Spondyloarthritis

Spondyloarthritis is a name for types of arthritis that commonly affect the spine. There are several types of arthritis grouped under this name. The main types include:

  • Ankylosing spondylitis - which causes inflammation of the joints in the spine
  • Psoriatic arthritis - related to the skin condition psoriasis
  • Reactive arthritis - develops in response to an infection
  • Enteropathic arthritis - related to inflammatory bowel diseases such as ulcerative colitis or Crohn's disease
  • Undifferentiated spondyloarthritis - a form of spondyloarthritis that does not fit into any of the above categories. 

Another name used for this group of conditions is spondylitis. Spondylitis means 'inflammation of the spine.' 

What are the symptoms?

Conditions that fall under the name of spondyloarthritis all have the following signs in common:

  • Inflammation of:
    • the spine and the joints that connect the base of your spine to your pelvis (sacroiliac joints). This may be felt as pain and stiffness in the buttocks, back and/or neck
    • joints in the legs and less commonly the arms, causing pain, stiffness and swelling
    • tendons (strong cords that connect muscles to bones) and ligaments (which connect bones to each other). This is often felt as pain in the back of the heel or underneath the foot
    • eyes, skin and other parts of the body


  • Seronegative - This refers to types of arthritis that test negative for rheumatoid factor in the blood. Rheumatoid factor is made by the body’s immune system and is found in people who have rheumatoid arthritis. It is found by doing a blood test.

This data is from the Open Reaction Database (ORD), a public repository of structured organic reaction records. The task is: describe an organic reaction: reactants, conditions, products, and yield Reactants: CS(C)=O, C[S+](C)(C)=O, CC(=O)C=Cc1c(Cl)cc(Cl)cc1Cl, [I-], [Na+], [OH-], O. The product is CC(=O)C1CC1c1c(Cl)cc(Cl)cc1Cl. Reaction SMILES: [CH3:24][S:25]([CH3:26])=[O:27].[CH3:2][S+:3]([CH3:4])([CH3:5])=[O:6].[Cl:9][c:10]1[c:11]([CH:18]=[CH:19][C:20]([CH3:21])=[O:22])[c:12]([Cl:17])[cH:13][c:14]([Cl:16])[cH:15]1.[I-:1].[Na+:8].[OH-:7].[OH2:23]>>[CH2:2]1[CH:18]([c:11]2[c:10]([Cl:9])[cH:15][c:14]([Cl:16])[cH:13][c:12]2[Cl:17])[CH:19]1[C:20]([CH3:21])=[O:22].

• Associated with a gene called HLA-B27.

How can spondyloarthritis be treated?

Before starting treatment, is important to see a rheumatologist to make sure you get the right diagnosis (find out more about working with your healthcare team). Your rheumatologist will then work with you to find the right treatment for your condition and symptoms. 

Unfortunately, there is no way of predicting which treatment will work best for each person. Your doctor might need to try different treatments before finding what works best for you. 

This may include:

Physiotherapy

  • Exercises to keep the spine flexible and improve posture. 

Medicines, such as:

  • analgesics (pain relievers such as paracetamol)
  • non-steroidal anti-inflammatory drugs (NSAIDs)
  • corticosteroid medicines or injections
  • disease-modifying anti-rheumatic drugs (DMARDs)
  • biological DMARDs.

Read more about these medications in our Medicines and Arthritis information sheet. 


Download our free information sheet - Spondyloarthritis


More information and support for spondyloarthritis


Order your free arthritis information pack


Register for Arthritis Assist to speak one-on-one with someone else living with arthritis. 


Join one of our online support groups to connect with other Australians living with arthritis. 


Call our free infoline on 1800 011 041 to speak with a member of our health team.

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